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As messaging apps proliferate, one service aims to power them all

As messaging apps proliferate, one service aims to power them all


Layer launches to the public and releases an open source design library, Atlas

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We live in a world where messaging apps command $20 billion valuations, but amidst that embarrassment of riches is a major pain for users: each massively successful new service is another siloed channel you need to manage. You like WhatsApp, but your best friend prefers Facebook Messenger; your little brother is on Snapchat, and your mom sticks to iMessage. A simple conversation can get tangled up in a slew of different apps.

Trying to craft a common standard

A year and a half ago, a new startup called Layer launched with the goal of creating a common standard: a new messaging protocol that would let any app to communicate with another. It was a continuation of a dream they had pushed during the instant messaging era with the creation of XMPP, better known as Jabber. In mobile messaging, that unified world is still largely a fantasy, but Layer has signed up 1,500 customers during its private beta, with a waiting list of 8,500 more. Today it’s launching to the public and debuting Atlas, an open source design library to help integrate its messaging capabilities into company’s mobile offerings.

The sales pitch for Layer was that any app could add messaging with just 10 lines of code. For startups who haven’t launched, Layer is free. But Layer charges its larger clients — leading apps in the dating, games, and sports categories who clock in at more than a million monthly users. "We make it easy for the smaller teams to get started using Layer, allowing them to focus on creating a great experience for their users, and hopefully to become a massive success down the road," says Ron Palmeri, the company’s founder and CEO.

Helping small startups in the hopes they will become big customers

The offering has won big praise for accelerating the time to get from idea to app. "The craziest thing about that experience was how fast it went," says Ryan Freitas, a designer who used Layer while working on mobile products for "We went from loose mockups to a fully functional product in less than two weeks. Given that we don’t have anyone here who is a messaging expert, that normally would have taken us five to six months."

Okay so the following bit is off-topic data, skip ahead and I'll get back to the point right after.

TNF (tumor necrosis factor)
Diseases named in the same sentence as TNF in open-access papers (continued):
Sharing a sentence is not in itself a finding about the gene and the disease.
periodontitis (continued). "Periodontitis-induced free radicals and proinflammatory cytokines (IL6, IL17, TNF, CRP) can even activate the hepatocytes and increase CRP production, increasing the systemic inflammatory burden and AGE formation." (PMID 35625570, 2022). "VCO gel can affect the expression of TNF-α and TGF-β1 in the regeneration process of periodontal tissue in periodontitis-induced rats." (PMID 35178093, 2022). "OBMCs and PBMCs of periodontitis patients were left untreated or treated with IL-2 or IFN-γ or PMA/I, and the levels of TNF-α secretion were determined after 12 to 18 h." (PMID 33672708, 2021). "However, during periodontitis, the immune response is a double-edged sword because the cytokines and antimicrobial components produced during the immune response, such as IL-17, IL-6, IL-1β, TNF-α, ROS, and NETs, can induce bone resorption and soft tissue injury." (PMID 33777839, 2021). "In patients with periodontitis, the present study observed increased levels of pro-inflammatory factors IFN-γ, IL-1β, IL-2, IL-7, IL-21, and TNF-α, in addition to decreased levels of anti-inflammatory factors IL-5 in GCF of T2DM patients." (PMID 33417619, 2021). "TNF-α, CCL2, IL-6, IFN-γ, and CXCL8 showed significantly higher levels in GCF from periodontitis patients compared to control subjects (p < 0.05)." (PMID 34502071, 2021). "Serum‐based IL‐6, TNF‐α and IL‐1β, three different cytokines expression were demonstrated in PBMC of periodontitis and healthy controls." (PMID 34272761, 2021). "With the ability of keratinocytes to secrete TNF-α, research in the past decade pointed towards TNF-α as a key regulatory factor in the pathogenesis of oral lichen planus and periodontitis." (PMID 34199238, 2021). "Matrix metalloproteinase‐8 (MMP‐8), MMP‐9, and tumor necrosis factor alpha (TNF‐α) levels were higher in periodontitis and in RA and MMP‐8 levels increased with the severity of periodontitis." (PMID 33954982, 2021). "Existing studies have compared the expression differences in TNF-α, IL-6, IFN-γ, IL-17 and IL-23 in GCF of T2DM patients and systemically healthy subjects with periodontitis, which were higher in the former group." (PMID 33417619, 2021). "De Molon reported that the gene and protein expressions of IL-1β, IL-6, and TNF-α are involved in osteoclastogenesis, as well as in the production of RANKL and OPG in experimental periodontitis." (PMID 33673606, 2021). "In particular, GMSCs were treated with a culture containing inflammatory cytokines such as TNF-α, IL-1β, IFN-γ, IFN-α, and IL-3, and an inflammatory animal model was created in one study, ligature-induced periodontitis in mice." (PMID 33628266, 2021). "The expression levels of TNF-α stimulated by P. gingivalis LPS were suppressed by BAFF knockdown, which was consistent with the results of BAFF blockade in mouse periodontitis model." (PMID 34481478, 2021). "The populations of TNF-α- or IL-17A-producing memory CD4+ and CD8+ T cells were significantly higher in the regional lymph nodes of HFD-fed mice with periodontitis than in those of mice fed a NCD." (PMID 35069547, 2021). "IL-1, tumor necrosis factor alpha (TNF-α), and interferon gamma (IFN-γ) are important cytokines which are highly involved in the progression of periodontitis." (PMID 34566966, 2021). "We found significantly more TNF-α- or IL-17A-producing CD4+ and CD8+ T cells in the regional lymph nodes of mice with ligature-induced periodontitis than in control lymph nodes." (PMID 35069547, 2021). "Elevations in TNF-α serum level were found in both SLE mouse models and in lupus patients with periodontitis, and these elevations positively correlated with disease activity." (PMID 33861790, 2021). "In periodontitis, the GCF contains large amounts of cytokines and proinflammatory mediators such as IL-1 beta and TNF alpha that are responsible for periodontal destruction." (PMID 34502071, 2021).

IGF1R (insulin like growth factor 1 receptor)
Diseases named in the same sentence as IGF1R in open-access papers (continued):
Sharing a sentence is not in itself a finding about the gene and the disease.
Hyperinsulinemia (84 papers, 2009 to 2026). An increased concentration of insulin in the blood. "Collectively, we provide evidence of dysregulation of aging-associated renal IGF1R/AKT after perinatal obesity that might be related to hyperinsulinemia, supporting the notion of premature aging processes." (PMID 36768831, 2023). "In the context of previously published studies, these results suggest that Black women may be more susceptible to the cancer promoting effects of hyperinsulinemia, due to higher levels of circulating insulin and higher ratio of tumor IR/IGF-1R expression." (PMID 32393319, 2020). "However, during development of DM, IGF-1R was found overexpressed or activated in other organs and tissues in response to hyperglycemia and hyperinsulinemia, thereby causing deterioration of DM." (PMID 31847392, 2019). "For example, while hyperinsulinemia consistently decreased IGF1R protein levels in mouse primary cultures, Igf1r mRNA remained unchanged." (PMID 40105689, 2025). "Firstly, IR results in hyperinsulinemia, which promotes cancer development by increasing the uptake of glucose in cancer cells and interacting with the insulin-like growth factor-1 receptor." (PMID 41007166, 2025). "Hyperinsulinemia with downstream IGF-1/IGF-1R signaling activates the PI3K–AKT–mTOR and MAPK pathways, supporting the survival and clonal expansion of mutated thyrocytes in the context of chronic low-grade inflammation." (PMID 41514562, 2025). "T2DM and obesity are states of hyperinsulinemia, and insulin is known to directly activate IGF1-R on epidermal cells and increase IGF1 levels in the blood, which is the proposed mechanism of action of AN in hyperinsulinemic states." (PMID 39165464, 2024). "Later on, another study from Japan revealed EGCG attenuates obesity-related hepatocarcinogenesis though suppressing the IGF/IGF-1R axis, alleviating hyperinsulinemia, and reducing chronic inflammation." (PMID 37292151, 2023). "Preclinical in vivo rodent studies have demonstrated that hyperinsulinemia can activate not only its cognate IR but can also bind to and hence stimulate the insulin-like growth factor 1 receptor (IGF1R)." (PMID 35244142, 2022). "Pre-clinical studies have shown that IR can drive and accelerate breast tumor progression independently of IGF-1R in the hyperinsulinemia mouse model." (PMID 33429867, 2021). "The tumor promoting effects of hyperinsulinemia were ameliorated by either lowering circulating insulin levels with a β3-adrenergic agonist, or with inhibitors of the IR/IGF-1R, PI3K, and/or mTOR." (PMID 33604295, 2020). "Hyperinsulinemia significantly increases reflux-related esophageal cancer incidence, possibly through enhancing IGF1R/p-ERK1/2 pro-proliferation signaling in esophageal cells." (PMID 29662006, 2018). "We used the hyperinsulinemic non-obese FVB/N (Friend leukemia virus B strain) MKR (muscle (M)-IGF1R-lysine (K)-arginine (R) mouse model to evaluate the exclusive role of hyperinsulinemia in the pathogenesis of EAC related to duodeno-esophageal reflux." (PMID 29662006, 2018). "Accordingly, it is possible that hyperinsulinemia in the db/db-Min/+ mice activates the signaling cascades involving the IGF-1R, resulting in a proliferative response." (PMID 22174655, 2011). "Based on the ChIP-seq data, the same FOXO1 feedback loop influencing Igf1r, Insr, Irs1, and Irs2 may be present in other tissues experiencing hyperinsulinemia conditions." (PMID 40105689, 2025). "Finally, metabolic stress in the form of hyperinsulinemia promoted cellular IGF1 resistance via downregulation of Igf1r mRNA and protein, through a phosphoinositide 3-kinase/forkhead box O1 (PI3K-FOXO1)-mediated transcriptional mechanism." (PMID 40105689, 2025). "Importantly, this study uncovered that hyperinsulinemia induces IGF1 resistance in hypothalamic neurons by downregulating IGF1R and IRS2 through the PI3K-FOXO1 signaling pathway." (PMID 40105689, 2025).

The biggest complaint from companies trying to use Layer, on the other hand, was that they didn’t know how to create the design or interaction around the messages. It was great to add messaging to an app, but it was hell when that functionality introduced bugs or errors. Atlas is an attempt to solve that. "It gives you a toolkit to easily craft a great messaging interface," says Palmeri. "And importantly, to make sure that what you have looks distinct from other folks who are using us."

Connecting constellations of apps with a single owner

Layer is hoping that it can become a lynchpin of the booming app ecosystem. "Like Stripe or Mapbox, we want to be the back end that delivers a core function of mobile software," says Palmeri. They haven’t yet created a federated universe of apps from different companies that talk with one another, but Layer says it is seeing crosstalk between disparate apps with a single owner.

As tech investor Fred Wilson wrote last year, titans like Google, Yahoo, and most recently Microsoft are acquiring top mobile services at a rapid pace, leading to interesting constellations of apps. These clusters create an opportunity for Layer, which can open up channels of communication. "We have lots of requests from companies that want to make this network of apps capable of talking to one another, and to enable a single sign-on, so you can sync or share contacts and messaging history," says Palmeri. "It’s a little bit of our vision starting to unfold."